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Showing posts from January, 2020

What is the purpose of the window installed in the housing of a fuel pump?

Through the window of the fuel pump housing, it is possible to see the movement of the sleeve up and down. The sleeve has one marking only. At the same time, the sides of the window also have one reference mark. When the reference mark on the sleeve starts moving upward, it indicates that the plunger is moving upward. When the mark on the upward moving sleeve coincides with the mark on the pump body, it indicates that the upward moving plunger has closed the suction port of the fuel pump. This is the beginning of the injection. This can be checked on the flywheel and, if required, can be adjusted and to allow the pump to be timed with the engine. The end of the injection will be dependent on the amount of fuel to be injected.

Why are quick closing valve fitted in a fuel system?

Quick closing valve are fitted in the fuel system so that in the event of a fire in the vicinity of these systems or break in these lines the system can be shut down rapidly and remotely, these valves are pneumatically operated. If by any means control air fails to reach the valve the system will fail. 

Engine Room Ventilation

In addition to providing sufficient air for combustion purposes in the main engine, the auxiliary diesel engines, the fuel-fired boiler, etc., the ventilation system should be designed to remove the radiation/convection heat from the main engine, auxiliary engines, boilers, and other components. A sufficient amount of air should be supplied and exhausted through suitably protected openings arranged in such a way that these openings can be used in all weather conditions, and care should be taken to ensure that no seawater can be drawn into the air intake. Furthermore, the ventilation air inlet should be placed at an appropriate distance from the exhaust gas funnel in order to avoid the suction of exhaust gas into the engine room. Air supply In the case of a low-speed two-stroke diesel engine installed in a spacious engine room, the capacity of the ventilation system should be such that the volume of air is at least 1.5 times the total air consumption of the main engine, auxiliary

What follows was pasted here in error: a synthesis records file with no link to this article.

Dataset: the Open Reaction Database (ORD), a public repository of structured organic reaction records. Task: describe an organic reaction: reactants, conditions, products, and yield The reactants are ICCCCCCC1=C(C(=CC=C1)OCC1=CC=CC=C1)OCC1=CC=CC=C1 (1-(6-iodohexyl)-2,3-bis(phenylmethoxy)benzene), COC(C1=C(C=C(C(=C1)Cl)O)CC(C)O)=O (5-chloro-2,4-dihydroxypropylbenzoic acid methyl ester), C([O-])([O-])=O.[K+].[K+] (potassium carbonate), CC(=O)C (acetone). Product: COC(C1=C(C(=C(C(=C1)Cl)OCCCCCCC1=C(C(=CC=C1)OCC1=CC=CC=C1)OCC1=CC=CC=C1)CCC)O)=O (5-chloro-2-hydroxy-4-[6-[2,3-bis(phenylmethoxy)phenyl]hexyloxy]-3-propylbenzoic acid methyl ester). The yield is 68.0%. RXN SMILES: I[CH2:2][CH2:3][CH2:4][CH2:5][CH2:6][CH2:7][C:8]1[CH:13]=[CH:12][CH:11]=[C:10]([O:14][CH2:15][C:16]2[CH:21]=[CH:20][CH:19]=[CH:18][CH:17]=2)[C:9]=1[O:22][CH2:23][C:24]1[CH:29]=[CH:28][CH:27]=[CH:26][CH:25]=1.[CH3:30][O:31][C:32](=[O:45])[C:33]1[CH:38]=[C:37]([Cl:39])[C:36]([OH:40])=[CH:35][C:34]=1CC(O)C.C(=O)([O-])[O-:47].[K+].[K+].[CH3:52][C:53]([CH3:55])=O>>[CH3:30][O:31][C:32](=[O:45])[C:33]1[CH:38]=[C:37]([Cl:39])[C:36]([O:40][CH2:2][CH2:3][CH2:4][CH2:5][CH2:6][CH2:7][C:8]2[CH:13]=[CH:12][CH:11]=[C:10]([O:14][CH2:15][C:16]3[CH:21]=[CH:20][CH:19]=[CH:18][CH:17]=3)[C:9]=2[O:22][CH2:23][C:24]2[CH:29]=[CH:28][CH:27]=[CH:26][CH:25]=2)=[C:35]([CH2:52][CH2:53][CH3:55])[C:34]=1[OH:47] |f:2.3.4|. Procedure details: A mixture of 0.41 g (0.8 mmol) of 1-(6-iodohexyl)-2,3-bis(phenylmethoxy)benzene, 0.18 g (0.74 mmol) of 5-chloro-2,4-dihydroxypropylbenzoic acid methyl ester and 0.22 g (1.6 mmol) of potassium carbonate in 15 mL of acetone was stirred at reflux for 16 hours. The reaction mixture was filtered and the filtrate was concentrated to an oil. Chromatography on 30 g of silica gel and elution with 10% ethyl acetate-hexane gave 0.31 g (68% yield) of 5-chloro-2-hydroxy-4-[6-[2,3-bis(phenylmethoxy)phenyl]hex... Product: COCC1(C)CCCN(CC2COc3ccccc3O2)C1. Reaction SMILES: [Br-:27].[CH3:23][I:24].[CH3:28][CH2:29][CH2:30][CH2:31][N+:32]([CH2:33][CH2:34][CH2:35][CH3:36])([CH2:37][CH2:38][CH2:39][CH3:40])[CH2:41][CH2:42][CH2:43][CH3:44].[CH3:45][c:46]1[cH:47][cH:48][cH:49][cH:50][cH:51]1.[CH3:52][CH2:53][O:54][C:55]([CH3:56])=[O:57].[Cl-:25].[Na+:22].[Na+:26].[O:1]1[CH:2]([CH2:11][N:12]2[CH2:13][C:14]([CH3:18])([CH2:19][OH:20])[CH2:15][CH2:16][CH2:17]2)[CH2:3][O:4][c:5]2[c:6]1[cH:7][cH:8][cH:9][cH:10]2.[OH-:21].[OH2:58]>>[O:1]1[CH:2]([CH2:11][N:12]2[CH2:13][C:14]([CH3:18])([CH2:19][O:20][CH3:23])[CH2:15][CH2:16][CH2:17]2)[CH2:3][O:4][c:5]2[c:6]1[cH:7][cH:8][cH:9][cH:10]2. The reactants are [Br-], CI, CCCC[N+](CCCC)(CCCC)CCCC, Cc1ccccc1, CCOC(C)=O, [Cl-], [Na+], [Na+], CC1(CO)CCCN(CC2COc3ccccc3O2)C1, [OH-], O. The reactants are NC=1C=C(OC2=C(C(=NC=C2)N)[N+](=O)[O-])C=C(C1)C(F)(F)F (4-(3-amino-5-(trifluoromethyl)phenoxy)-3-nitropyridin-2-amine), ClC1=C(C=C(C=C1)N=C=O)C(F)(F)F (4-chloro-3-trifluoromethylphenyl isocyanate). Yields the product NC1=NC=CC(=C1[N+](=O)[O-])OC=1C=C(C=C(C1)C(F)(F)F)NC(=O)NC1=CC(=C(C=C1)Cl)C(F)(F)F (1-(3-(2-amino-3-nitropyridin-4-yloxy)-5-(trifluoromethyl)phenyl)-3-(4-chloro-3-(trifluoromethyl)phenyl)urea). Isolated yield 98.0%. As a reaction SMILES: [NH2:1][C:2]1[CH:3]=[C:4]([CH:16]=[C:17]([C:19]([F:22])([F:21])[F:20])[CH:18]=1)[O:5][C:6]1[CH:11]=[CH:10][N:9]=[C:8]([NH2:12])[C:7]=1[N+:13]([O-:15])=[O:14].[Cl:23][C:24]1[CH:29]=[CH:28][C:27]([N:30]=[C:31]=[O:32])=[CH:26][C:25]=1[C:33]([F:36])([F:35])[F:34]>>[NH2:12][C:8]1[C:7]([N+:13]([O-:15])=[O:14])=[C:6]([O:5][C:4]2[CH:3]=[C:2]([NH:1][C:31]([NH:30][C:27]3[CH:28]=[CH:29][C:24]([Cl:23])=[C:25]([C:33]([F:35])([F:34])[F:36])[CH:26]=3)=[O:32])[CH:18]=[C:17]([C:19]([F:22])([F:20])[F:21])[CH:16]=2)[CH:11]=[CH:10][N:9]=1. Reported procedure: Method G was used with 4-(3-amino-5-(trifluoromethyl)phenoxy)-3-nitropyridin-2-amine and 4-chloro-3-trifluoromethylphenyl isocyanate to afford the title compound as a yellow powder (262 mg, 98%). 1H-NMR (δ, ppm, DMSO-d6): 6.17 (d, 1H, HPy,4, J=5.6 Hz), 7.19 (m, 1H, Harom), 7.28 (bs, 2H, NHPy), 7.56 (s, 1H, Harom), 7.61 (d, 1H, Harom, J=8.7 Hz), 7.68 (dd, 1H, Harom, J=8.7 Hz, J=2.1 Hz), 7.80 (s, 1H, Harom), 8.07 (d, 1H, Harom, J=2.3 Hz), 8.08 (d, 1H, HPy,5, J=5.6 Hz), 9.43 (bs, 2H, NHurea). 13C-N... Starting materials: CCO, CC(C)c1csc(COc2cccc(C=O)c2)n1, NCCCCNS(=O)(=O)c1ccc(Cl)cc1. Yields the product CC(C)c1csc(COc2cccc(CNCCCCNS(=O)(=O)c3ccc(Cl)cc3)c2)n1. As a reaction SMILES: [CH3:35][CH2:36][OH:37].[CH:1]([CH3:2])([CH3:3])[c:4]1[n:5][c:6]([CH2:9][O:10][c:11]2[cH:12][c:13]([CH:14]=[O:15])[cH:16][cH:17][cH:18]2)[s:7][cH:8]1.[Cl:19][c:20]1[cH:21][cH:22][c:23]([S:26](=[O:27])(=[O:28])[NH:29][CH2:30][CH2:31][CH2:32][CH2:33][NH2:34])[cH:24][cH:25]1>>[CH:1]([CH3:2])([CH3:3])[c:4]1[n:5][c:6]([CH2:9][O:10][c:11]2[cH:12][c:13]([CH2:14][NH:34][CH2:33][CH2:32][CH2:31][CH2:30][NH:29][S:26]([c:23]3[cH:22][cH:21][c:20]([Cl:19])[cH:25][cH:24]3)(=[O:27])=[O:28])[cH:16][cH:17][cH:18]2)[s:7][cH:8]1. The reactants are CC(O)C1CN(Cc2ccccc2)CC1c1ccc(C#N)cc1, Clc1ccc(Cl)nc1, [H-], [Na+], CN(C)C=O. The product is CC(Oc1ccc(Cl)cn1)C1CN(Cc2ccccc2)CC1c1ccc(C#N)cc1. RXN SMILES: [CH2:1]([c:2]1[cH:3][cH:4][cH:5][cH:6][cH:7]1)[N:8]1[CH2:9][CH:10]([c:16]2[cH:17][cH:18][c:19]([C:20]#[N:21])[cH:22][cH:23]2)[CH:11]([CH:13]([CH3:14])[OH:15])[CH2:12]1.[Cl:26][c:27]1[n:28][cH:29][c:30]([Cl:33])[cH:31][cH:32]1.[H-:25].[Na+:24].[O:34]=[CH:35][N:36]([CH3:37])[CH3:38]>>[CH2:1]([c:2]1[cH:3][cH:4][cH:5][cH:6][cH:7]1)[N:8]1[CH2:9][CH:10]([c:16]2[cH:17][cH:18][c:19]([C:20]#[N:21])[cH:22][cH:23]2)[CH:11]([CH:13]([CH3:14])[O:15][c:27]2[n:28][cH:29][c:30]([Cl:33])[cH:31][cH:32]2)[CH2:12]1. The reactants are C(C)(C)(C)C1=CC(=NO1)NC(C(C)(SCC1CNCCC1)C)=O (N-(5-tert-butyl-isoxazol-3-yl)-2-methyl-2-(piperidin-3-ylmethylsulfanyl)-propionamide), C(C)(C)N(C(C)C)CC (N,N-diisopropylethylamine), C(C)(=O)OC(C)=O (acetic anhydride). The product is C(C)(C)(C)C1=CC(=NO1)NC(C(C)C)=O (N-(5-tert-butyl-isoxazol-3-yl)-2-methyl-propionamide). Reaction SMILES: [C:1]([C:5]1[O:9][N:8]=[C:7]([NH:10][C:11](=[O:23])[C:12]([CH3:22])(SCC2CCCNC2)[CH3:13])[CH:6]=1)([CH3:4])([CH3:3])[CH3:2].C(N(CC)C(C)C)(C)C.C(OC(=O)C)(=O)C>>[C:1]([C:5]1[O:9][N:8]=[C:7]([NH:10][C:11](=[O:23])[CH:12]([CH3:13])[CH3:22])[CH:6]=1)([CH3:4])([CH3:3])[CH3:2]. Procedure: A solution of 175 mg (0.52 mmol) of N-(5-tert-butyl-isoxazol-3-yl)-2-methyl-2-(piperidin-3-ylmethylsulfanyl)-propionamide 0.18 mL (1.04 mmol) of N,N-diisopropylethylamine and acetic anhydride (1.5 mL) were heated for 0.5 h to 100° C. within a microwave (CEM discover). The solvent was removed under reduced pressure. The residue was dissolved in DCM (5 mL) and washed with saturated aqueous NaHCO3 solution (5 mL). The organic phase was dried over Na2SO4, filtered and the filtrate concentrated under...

Purpose of Charge Air Cooler?

The exhaust gas from the engine is utilized in the turbocharger for compressing fresh air to charge the engine with a positive pressure greater than ambient conditions. This compression causes the temperature of the air to increase, which thus cannot be fed directly into the engine as it is out of operating limits. Thus a cooler that brings the air temperature back to near ambient conditions is fitted on the engine. When the air is hot its density is less and thus the mass of air charged into the engine is less when compared to the mass when the air is cold. Thus the charge air cooler improves the charge air density and its temperature. The compressed charged air at the outlet of charged air cooler will have a reduced temperature of about 40 to 50 degrees celsius from a temperature of about 200 degrees celsius. This reduced temperature of the air will increase the density of the charge ait at low temperatures. Increased air density of the charge air will raise the scavenge effi

What are Emission Control Areas?

An application for designating a sea area as an Emission Control Area (ECA) must be approved by the Parties to Annex VI. ECAs may be designated for sulphur oxides (SOx) and particulate matter (PM), or nitrogen oxides (NOx), or all three types of emissions, subject to a proposal from an IMO member country. Annex VI originally set a limit of 1.50 percent sulphur for marine fuel oil used by ships sailing in designated Sulphur Emission Control Areas (SECAs).  The revised Annex VI lowered the sulphur limit in SECAs to 1.00 percent from July 2010 and to 0.10 percent as from 2015. The Baltic Sea was the first SECA to enter into force in 2006, followed by the North Sea (including the English Channel) in 2007. In March 2010, the IMO officially designated waters extending 200 nautical miles (370 kilometers) from the coast of the United States and Canada as the first “full” ECA, i.e. covering SOx, PM and NOx. The decision entered into force from August 2011 and the stricter sulphur limi